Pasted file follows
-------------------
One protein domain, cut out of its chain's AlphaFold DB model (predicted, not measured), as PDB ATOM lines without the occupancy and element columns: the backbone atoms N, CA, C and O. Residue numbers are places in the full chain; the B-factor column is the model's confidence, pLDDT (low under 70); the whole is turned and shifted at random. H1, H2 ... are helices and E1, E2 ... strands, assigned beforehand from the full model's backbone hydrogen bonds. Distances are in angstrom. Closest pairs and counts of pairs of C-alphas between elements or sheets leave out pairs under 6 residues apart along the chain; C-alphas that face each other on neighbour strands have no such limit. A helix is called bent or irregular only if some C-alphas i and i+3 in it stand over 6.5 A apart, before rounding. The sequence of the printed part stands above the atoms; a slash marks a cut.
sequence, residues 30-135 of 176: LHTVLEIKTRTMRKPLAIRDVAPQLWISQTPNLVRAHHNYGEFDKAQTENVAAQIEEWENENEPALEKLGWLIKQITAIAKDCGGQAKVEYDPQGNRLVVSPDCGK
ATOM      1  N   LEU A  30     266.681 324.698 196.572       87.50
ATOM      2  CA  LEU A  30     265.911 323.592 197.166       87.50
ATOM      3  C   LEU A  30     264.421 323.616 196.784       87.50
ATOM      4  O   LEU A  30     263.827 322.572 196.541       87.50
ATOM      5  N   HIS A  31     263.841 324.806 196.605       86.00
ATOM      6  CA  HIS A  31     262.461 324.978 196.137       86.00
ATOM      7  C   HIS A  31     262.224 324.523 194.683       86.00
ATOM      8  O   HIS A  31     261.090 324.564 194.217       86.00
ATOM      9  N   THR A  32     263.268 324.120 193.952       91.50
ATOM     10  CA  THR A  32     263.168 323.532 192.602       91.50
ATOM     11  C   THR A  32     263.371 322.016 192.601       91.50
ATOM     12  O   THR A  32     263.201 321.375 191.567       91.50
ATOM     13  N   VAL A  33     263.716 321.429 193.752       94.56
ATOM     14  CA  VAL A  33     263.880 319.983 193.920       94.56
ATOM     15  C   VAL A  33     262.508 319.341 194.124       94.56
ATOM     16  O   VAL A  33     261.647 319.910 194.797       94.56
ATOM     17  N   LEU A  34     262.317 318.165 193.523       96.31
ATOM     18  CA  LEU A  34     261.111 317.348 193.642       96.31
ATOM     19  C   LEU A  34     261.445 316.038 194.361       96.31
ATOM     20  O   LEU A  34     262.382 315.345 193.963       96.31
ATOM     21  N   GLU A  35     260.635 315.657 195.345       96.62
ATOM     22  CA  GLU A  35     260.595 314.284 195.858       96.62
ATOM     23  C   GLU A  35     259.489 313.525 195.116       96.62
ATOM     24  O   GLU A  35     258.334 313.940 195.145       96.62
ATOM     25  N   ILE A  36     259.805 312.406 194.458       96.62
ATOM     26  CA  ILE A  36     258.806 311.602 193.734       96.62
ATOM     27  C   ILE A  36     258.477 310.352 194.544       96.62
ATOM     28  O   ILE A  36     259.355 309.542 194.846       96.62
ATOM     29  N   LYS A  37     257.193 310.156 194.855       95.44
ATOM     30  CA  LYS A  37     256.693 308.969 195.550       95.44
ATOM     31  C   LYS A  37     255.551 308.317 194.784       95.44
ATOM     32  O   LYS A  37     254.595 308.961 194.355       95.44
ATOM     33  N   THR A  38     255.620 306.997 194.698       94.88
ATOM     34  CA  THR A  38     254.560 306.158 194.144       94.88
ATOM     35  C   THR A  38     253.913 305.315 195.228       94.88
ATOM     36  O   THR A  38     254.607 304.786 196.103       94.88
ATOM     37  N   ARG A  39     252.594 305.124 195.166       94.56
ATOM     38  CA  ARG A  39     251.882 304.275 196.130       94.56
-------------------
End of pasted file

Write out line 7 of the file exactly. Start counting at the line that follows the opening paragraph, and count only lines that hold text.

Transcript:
ATOM      6  CA  HIS A  31     262.461 324.978 196.137       86.00